1. Subscribersonhouse
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    27 Aug '13 00:04
    http://www.techbriefs.com/component/content/article/17081#at_pco=tcb-1.0&at_ord=0

    This might give cars 4 times the range.
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    27 Aug '13 01:25
    My only query is what publically owned company is going to move ahead with innovation?
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    27 Aug '13 08:5911 edits
    I still think that magnesium-sulfur batteries will be the ones that pan-out in the very long run for most applications excluding those applications where the power density is of such critical importance (such as in unmanned electric aircraft ) that it would be worth having a much more expensive battery for the greater power density. This is in spite of them having a theoretical maximum energy density 35% less than that for lithium-sulfur batteries (I have calculated this ) .
    The main reason is because magnesium-sulfur batteries would be much cheaper and they would, like lithium-sulfur batteries, still have much greater maximum energy density than any lithium-ion battery and more than enough for most applications and the best ones in the future should still have a power density of at least 8% the power density of octane (I have calculated this as well ) .

    They also would have the additional albeit much smaller advantage of being safer than lithium-sulfur batteries if they become broken open and their contents spill out. This is because lithium is significantly more reactive than magnesium and a bit corrosive (unlike magnesium, can easily cause skin burns if touched) and much more likely to start a fire or, if it becomes in contact with enough moisture all at once, explode!
    Not that magnesium-sulfur batteries would be completely safe from burning -magnesium can burn extremely fiercely with sulfur (but not as fiercely as lithium burns with sulfur!) and that's why magnesium and sulfur are used in fireworks.

    I predict that all electric cars in the far future will be powered by magnesium-sulfur batteries. And I make this prediction after doing a thorough research into all the alternative energy storage systems for a car such as super-conducting rings, super-capacitors, nuclear, hydrogen storage (both with and without hydrogen fuel cells ) and momentum flywheel storage. All these alternatives have there own problems but by far the least problematic and the most practical and cost effective is magnesium-sulfur batteries which is why I think only magnesium-sulfur batteries would be used for cars in the far future.

    No really good magnesium-sulfur batteries have been developed yet and I personally think there should be a massive international effort to start to develop them as soon as possible.
  4. Subscribersonhouse
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    27 Aug '13 11:28
    Originally posted by humy
    I still think that magnesium-sulfur batteries will be the ones that pan-out in the very long run for most applications excluding those applications where the power density is of such critical importance (such as in unmanned electric aircraft ) that it would be worth having a much more expensive battery for the greater power density. This is in spite of them hav ...[text shortened]... nk there should be a massive international effort to start to develop them as soon as possible.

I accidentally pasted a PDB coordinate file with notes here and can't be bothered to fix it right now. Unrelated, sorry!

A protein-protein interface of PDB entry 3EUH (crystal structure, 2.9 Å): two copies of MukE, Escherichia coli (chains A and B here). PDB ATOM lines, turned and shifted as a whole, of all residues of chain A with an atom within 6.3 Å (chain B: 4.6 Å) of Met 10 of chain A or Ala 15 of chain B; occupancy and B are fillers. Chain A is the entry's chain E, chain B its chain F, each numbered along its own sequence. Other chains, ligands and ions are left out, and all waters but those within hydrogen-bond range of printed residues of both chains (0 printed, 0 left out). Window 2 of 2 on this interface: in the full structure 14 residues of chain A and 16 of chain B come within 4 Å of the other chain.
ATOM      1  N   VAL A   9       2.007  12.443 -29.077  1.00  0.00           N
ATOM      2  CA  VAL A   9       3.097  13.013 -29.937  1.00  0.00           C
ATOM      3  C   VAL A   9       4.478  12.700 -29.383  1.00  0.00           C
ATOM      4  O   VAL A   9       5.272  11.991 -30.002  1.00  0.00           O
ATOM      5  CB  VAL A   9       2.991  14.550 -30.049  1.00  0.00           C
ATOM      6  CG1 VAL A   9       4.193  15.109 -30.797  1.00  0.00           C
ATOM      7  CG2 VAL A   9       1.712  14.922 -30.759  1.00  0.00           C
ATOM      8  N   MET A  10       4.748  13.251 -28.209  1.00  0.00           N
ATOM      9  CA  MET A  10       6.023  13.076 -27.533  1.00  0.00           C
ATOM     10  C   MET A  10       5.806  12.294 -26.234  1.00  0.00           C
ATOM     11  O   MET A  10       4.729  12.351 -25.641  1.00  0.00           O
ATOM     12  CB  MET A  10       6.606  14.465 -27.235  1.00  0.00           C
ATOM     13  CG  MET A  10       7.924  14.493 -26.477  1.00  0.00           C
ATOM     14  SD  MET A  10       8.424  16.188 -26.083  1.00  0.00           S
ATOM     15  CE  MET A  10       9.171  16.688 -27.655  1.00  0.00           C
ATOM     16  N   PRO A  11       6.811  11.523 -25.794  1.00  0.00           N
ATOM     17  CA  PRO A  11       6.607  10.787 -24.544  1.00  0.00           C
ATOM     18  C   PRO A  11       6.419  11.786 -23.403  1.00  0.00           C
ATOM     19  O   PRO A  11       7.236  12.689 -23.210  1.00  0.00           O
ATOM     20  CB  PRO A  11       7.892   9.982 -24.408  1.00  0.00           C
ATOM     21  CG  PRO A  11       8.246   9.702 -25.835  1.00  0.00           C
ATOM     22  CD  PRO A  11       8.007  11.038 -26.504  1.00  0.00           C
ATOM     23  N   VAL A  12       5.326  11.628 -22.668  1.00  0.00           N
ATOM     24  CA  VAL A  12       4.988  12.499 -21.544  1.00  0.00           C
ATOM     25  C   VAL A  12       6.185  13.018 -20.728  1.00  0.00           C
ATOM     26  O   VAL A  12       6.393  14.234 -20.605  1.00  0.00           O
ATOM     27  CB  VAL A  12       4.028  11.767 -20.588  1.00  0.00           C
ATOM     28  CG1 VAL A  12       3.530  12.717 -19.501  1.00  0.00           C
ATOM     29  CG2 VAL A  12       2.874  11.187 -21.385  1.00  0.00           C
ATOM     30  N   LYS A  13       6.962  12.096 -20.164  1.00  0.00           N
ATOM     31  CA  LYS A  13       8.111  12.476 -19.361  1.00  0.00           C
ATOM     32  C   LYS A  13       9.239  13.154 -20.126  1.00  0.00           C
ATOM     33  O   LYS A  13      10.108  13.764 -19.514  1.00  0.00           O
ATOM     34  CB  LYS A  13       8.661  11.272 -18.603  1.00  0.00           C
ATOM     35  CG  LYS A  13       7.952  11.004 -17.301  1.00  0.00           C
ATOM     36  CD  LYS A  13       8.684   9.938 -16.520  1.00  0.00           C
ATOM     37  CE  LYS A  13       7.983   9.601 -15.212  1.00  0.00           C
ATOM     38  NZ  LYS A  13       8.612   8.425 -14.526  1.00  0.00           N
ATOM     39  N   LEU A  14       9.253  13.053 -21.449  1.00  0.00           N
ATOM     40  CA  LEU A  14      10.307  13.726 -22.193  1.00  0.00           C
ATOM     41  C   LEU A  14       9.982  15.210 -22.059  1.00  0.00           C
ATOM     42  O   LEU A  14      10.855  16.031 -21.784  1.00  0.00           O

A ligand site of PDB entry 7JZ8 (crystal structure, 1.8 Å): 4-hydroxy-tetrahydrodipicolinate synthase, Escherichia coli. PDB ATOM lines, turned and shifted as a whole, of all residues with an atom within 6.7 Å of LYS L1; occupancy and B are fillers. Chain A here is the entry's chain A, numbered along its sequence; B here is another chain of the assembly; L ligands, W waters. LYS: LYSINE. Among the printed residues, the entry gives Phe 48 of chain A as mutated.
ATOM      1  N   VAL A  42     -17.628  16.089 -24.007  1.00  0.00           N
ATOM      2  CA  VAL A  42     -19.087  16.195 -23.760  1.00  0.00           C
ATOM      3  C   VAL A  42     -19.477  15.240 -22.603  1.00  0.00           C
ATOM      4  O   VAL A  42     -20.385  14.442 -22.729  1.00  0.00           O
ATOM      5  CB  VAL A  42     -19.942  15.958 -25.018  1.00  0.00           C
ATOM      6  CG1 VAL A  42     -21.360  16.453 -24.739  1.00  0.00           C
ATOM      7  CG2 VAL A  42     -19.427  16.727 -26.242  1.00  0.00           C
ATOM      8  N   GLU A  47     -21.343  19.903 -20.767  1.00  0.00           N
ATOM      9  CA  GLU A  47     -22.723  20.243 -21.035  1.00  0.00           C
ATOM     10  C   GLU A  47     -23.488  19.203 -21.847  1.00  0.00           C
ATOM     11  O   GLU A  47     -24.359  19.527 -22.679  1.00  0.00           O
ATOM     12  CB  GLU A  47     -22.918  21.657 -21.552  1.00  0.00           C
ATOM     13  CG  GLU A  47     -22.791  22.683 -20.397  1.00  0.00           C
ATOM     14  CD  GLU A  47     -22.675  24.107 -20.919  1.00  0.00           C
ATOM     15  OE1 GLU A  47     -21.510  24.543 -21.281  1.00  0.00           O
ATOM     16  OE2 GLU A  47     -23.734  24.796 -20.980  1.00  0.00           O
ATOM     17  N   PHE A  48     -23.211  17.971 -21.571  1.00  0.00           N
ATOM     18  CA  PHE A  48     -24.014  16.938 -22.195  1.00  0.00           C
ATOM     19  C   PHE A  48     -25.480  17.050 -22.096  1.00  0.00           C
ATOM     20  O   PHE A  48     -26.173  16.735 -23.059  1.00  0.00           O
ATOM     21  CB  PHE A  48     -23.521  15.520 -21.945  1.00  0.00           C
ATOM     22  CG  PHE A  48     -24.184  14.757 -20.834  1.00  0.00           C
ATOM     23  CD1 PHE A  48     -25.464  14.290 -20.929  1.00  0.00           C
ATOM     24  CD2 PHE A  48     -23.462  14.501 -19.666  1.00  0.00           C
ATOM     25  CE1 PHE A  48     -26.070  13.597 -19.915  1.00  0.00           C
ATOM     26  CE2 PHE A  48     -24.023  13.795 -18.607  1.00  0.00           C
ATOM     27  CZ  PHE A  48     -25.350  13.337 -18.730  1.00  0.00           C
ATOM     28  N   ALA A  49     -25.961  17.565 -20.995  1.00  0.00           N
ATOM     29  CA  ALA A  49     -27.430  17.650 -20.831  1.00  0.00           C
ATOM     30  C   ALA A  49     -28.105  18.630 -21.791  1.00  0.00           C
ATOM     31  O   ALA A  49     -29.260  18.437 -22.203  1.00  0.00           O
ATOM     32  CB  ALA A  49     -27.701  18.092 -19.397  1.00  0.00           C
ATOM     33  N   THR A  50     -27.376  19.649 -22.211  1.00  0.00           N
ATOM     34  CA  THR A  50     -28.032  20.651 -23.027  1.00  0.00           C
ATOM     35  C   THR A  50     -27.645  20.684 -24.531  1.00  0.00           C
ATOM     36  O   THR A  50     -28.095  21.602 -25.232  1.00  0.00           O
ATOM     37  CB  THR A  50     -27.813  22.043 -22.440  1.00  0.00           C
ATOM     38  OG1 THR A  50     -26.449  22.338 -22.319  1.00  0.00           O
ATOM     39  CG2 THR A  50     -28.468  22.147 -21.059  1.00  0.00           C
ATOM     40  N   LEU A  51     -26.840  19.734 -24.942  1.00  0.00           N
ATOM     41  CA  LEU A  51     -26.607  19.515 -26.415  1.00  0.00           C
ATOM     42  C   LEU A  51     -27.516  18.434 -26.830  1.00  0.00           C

What would be the range vs today's lithium ion batteries in an electric car, pound for pound?
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    27 Aug '13 13:29
    Originally posted by sonhouse
    What would be the range vs today's lithium ion batteries in an electric car, pound for pound?
    As you are talking here about mass rather than volume; it is the 'specific energy' you want to know here although there is much confusion between energy density and the specific energy and the two are often erroneously stated as the same thing.
    According to http://en.wikipedia.org/wiki/Lithium-ion_battery , the specific energy for modern day Lithium-ion batteries is in the range of 0.45–0.95 MJ/kg but I don't know if that is only the theoretical range or the actual range of the current batteries?
    -but lets take just the higher value of 0.95 MJ/kg.
    My best estimate of the practical (as opposed to the the purely theoretical) limit to the the specific energy of a magnesium-sulfur battery is about 3.1MJ/kg which is just over 3 times higher than the highest figure of 0.95 MJ/kg quoted in http://en.wikipedia.org/wiki/Lithium-ion_battery for lithium ion.

    This compares with my best estimate of the practical (as opposed to the the purely theoretical) limit to the the specific energy of a lithium-sulfur battery is about 4.8 MJ/kg which is just over 5 times higher than the highest figure of 0.95 MJ/kg quoted in http://en.wikipedia.org/wiki/Lithium-ion_battery for lithium ion.
    But, as I said, the lithuim-sulfur one will be generally less cost effective than the magnesium-sulfur one.
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    28 Aug '13 00:23
    Originally posted by sonhouse
    http://www.techbriefs.com/component/content/article/17081#at_pco=tcb-1.0&at_ord=0